What is the American dollar based on? It was based on the gold standard until 1971 when it transitioned to a floating monetary system. This week’s guest on Sea Change Radio believes US currency now rests unofficially on the price of oil. What will a successful Green New Deal will look like if the underlying currency upon which the US economy rests is based on fossil fuels? We speak to James Quilligan, the Managing Director of Economic Democracy Advocates and longtime policy analyst in the international development space. Quilligan explains the history of the commons and monetary policy, points out some of the shortcomings of capitalism, and lays out how to ensure the survival of democracy. He argues that understanding the complexities of our global economic system is the first step in fixing it.
This week on Sea Change Radio, we speak with the CEOs of two startups that are trying in very different ways to help the planet. First, we hear from Ethan Steinberg of Propagate Ventures to learn more about how his company helps promote agroforestry efforts across the country. Then, we travel to Rotterdam and talk with Michaël Van der Jagt about his Dutch company, Parx Materials, which uses bio-mimicry to forge chemical-free, bacteria- and virus-resistant polymers, enabling the safe re-purposing of ocean waste plastic among other things.
As you’re spending more time at home, and hanging out in the back yard or porch more than usual, are you noticing an urge to plant things? Apparently you’re not alone as there are multiple reports of a COVID-inspired surge in home gardening. Millions of Americans are rolling up their sleeves and digging into the earth. This week on Sea Change Radio, the second half of our discussion with author and permaculturalist Paul Wheaton. We discuss his unique and innovative approach to growing and cultivating plants, which he outlines in his book, Building A Better World In Your Backyard. He describes ways to enrich your garden’s soil naturally and affordably all while reducing your carbon footprint and water usage.
Many of us are spending a whole lot more time at home these days, and are consequently knee-deep in a bunch of home improvement projects. A great area for home improvement that may not be on your mind in July, but will surely be a pressing concern in a few months when those utility bills begin to rise, is heating. This week on Sea Change Radio, the first half of our discussion with author and sustainability expert Paul Wheaton about his new book, Building A Better World In Your Backyard. He outlines some innovative ideas on home efficiency, including warming up our bodies rather than the air in our homes, and the advantages of using a rocket mass heater. We also touch upon next week’s topic, gardening and permaculture.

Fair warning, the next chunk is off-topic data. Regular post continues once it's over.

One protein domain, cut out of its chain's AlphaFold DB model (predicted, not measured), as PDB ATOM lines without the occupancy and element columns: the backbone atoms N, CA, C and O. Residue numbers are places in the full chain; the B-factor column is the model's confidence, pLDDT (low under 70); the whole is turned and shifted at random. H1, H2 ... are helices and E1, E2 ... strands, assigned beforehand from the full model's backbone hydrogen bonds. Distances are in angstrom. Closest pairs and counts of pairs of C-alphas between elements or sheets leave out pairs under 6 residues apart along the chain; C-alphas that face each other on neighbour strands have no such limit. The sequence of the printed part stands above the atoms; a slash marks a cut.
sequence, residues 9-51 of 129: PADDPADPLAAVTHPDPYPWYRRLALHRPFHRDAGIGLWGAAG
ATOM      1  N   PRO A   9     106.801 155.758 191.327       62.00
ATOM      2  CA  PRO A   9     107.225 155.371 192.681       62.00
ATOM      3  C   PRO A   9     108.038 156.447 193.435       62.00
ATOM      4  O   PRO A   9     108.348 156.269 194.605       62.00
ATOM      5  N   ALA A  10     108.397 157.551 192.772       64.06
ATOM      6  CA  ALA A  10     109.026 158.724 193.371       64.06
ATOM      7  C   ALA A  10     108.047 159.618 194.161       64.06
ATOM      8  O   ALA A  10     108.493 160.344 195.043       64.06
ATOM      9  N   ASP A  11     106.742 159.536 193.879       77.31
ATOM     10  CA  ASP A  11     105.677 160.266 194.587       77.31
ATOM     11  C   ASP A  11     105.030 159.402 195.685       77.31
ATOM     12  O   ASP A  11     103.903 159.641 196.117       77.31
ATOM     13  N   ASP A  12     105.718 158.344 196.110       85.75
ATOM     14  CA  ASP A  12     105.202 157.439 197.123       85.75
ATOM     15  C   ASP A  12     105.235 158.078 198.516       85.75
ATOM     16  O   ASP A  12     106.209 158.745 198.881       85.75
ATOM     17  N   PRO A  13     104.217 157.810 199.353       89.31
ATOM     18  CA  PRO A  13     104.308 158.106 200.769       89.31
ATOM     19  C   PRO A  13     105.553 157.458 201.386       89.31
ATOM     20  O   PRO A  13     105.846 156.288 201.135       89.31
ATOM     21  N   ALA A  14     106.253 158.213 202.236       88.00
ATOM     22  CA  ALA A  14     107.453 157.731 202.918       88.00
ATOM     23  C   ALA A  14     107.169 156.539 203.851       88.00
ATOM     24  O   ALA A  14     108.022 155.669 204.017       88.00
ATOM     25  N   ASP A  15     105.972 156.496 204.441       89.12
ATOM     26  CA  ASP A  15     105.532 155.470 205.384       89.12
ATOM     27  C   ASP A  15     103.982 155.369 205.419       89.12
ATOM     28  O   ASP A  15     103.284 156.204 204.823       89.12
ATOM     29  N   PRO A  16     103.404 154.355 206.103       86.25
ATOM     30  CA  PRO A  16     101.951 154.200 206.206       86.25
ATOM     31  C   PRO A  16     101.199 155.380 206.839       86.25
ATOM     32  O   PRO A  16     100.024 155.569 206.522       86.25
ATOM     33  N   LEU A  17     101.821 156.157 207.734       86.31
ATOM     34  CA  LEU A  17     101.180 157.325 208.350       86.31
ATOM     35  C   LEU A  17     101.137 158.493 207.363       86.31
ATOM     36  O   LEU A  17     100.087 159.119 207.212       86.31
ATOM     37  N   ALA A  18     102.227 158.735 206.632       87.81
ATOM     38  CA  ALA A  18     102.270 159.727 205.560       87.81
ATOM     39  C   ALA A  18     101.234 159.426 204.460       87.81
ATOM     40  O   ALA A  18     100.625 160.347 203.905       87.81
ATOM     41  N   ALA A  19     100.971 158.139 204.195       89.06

As most of us have been hunkering down over the last few months, we’ve been shopping for more of our own food and eating out less. As you’ve perused the seafood section of the grocery store, you may have wondered to yourself what type of fish is OK to buy. This week on Sea Change Radio, we look at seafood supply chains with Espen Braathe who heads up IBM Food Trust Europe. He works with the company’s clients in the aquaculture industry to help them implement blockchain technology to track the quality of sustainably farmed or fished seafood. Then, we dive into the archives to speak with Bay Area educator and entrepreneur Kirk Lombard to learn more about his sustainable seafood delivery service, Sea Forager.
Human beings are nothing if not innovative. We have invented entire disciplines concerned with design, sustainability, and urban planning. Now, however, a global pandemic is forcing experts in these disciplines to rethink, adapt, and re-innovate. This week on Sea Change Radio, we speak to design expert and environmental journalist Lloyd Alter about innovation and adaptation in the COVID-19 era. We talk about the hurdles we are collectively facing when it comes to things like sky scrapers, air conditioning, and commuting – things that people, including experts, not too long ago took for granted.